In a refreshing and stark contrast to other universities that have seemingly tripped over themselves to accommodate every silly request from America's pampered Millennials in their never ending quest for "safe spaces," the University of Chicago has sent the incoming class of 2020 a letter making very clear that they will find no "safe spaces" in their intellectual journey at Chicago. The full letter is presented below but here are a couple of the best comments for your reading pleasure:
You will find that we expect members of our community to be engaged in rigorous debate, discussion, and even disagreement. At times this may challenge you and even cause discomfort.
Our commitment to academic freedom means that we do not support so-called “trigger warnings,” we do not cancel invited speakers because their topics might prove controversial, and we do not condone the creation of intellectual “safe spaces” where individuals can retreat from ideas and perspectives at odds with their own.
Just when we thought all hope had been lost, an establishment of higher learning finally steps up to interject some rational thoughts into the public discourse surrounding freedom of expression.
.@UChicago does not:
???? "support so-called 'trigger warnings'"
???? "cancel invited speakers"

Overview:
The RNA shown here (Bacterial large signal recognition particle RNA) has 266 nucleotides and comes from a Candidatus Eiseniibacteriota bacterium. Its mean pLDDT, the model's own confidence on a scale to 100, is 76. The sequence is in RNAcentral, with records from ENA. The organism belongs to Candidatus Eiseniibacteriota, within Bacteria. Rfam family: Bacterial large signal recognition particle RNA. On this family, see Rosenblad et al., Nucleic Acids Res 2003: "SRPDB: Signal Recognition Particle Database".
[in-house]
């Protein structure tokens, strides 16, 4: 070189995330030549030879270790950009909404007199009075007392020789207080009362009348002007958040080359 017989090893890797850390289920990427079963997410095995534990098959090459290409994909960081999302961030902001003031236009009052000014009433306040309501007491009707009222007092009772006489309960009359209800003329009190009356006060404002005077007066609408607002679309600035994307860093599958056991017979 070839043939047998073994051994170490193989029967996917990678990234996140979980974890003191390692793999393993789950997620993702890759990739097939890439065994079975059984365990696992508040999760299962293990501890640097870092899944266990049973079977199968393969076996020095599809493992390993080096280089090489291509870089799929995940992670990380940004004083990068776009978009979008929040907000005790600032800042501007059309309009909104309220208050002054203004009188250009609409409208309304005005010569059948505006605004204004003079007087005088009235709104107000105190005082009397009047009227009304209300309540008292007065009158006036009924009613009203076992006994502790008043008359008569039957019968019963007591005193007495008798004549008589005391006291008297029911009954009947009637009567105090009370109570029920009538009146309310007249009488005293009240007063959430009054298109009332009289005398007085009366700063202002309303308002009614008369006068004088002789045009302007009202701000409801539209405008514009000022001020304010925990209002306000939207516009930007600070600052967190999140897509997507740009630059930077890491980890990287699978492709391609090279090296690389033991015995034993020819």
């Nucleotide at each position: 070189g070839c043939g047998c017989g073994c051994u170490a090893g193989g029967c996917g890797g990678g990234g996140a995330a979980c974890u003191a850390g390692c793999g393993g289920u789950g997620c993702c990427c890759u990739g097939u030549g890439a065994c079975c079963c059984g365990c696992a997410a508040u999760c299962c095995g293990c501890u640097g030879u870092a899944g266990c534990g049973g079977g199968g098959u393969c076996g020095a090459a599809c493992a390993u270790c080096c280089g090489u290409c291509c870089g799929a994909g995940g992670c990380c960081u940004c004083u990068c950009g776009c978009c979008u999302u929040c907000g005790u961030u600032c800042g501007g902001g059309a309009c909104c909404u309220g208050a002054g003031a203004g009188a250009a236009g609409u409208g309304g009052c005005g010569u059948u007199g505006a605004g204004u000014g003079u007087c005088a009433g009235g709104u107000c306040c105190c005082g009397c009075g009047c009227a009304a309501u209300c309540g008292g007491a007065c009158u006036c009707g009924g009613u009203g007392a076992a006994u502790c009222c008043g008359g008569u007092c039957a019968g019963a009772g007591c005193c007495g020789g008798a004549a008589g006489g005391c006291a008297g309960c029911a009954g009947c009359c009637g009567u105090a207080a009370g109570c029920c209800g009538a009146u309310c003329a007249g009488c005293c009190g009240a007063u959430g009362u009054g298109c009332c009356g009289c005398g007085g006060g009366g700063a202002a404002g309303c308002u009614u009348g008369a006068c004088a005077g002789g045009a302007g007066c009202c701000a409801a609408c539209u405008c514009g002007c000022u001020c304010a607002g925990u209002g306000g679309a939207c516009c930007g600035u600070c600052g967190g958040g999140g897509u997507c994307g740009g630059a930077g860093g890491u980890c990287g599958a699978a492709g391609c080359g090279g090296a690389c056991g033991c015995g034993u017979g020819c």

???? condone "safe spaces" pic.twitter.com/DH7IVfYZ4U
— Justice Don Willett (@JusticeWillett) August 25, 2016
The letter also directs students to a note it had previously written on freedom of expression...
The full letter can be reviewed in its entirety at the end of this post, but below are a couple of the gems that we particularly liked:
“Education should not be intended to make people comfortable, it is meant to make them think. Universities should be expected to provide the conditions within which hard thought, and therefore strong disagreement, independent judgment, and the questioning of stubborn assumptions, can flourish in an environment of the greatest freedom.”
Of course, the ideas of different members of the University community will often and quite naturally conflict. But it is not the proper role of the University to attempt to shield individuals from ideas and opinions they find unwelcome, disagreeable, or even deeply offensive.
In a word, the University’s fundamental commitment is to the principle that debate or deliberation may not be suppressed because the ideas put forth are thought by some or even by most members of the University community to be offensive, unwise, immoral, or wrong-headed.
For Millennials getting ready start at University of Chicago might we suggest some reading material (here) that we shared a few months back that might help you cope in the absence of "safe spaces" at your new home...
No matter where you go in life, someone will be there to offend you. Maybe it’s a joke you overheard on vacation, a spat at the office, or a difference of opinion with someone in line at the grocery store. Inevitably, someone will offend you and your values. If you cannot handle that without losing control of your emotions and reverting back to your “safe space” away from the harmful words of others, then you’re best to just stay put at home. Remember, though: if people in the outside world scare you, people on the internet will downright terrify you. It’s probably best to just accept these harsh realities of life and go out into the world prepared to confront them wherever they may be waiting.